Number of rows returned by different JOINs

  • Comments posted to this topic are about the item Number of rows returned by different JOINs

  • Interesting one 🙂

  • Way too easy as you only have to check the first query to get to the right answer.

    Thanks for the effort though.

    Need an answer? No, you need a question
    My blog at https://sqlkover.com.
    MCSE Business Intelligence - Microsoft Data Platform MVP

  • Finally a question for my level.

    Thanks

  • Koen Verbeeck (7/3/2014)


    Way too easy as you only have to check the first query to get to the right answer.

    Thanks for the effort though.

    +1

    (did the same) Thank you for the post, nice one.

    ww; Raghu
    --
    The first and the hardest SQL statement I have wrote- "select * from customers" - and I was happy and felt smart.

  • Definitely way too easy.

    Still easy, but if table B would have the values 1 and 2, then at least you could have explained something about the different join types.

  • Mighty (7/3/2014)


    Definitely way too easy.

    Still easy, but if table B would have the values 1 and 2, then at least you could have explained something about the different join types.

    This should hold for some time... (except CROSS)

    ww; Raghu
    --
    The first and the hardest SQL statement I have wrote- "select * from customers" - and I was happy and felt smart.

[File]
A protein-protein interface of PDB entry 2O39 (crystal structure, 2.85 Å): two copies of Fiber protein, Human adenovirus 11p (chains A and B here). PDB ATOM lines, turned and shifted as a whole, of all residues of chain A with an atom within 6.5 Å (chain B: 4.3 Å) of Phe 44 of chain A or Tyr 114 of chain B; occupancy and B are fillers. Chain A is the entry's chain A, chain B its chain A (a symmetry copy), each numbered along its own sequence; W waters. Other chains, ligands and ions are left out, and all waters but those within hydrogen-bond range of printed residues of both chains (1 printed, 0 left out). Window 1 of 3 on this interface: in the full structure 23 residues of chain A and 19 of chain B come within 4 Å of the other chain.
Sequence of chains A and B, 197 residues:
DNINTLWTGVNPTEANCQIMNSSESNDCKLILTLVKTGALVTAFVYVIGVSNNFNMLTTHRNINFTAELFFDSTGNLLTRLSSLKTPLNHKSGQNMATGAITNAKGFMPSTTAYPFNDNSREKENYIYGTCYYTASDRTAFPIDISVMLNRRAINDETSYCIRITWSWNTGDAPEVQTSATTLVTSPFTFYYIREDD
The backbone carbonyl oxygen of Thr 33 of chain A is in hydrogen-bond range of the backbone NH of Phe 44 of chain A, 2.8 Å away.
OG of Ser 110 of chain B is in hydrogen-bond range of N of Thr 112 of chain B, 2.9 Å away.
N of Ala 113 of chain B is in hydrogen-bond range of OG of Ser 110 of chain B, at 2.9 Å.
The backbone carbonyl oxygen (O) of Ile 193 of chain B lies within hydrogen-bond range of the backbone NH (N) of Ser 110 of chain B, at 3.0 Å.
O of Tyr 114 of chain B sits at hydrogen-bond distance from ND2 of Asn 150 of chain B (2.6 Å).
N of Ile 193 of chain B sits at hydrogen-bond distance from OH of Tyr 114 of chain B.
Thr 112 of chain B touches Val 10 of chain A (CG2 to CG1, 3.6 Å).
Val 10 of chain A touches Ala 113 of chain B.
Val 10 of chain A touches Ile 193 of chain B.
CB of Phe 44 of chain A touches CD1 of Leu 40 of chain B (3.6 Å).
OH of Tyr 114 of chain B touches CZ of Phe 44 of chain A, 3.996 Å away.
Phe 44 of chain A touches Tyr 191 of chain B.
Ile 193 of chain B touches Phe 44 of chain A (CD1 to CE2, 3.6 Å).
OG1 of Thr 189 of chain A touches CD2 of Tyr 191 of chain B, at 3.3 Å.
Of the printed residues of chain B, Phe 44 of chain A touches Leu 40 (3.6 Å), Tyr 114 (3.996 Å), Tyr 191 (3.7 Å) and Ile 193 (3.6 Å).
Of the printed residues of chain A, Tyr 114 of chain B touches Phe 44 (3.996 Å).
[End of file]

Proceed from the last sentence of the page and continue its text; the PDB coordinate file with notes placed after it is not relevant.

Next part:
• Raghavendra Mudugal (7/3/2014)


    Koen Verbeeck (7/3/2014)


    Way too easy as you only have to check the first query to get to the right answer.

    Thanks for the effort though.

    +1

    (did the same) Thank you for the post, nice one.

    +1

    Valid, only when all values are same like in the example.

    Igor Micev,
    My blog: www.igormicev.com

  • This was removed by the editor as SPAM

  • Nice question, thanks for sharing

  • Stewart "Arturius" Campbell (7/3/2014)


    Found myself thinking this was way too easy, where's the catch?

    only to find there wasn't one

    Nice question, thanks Abbas

    +1

    This took me way too long to answer, because I kept looking over it trying to figure out what the trick was. Ultimately I couldn't find it and went with the simple answer.

  • thanks for puting it together

  • Easy one, thanks. I needed an easy one after getting the last four in a row wrong.


    [font="Tahoma"]Personal blog relating fishing to database administration:[/font]

    [font="Comic Sans MS"]https://davegugg.wordpress.com[/url]/[/font]

  • david.gugg (7/3/2014)


    Easy one, thanks. I needed an easy one after getting the last four in a row wrong.

    ...been there... 🙂 totally agree.

    ww; Raghu
    --
    The first and the hardest SQL statement I have wrote- "select * from customers" - and I was happy and felt smart.

  • Nice question, although somewhat simple. However, the explanation given:

    The values in col1 in both the tables is matched against each other resulting in 6 rows for all the SELECT statements.

    is slightly incorrect. This statement is true for all of the join types, except the cross join, in which col1 is not matched between the tables; you just get all possible combinations. If table A contained 1,2,3, and table B contained 4,5, the cross join would still produce 6 rows.

    I suggest that you submit another QotD similar to this, but with more values in each table, such as table A containing 1,1,1,2,null,null and table B containing 1,1,3,null,null. That would be more challenging, especially with multiple nulls values to consider ("when does null=null?").

Viewing 15 posts - 1 through 15 (of 25 total)

You must be logged in to reply to this topic. Login to reply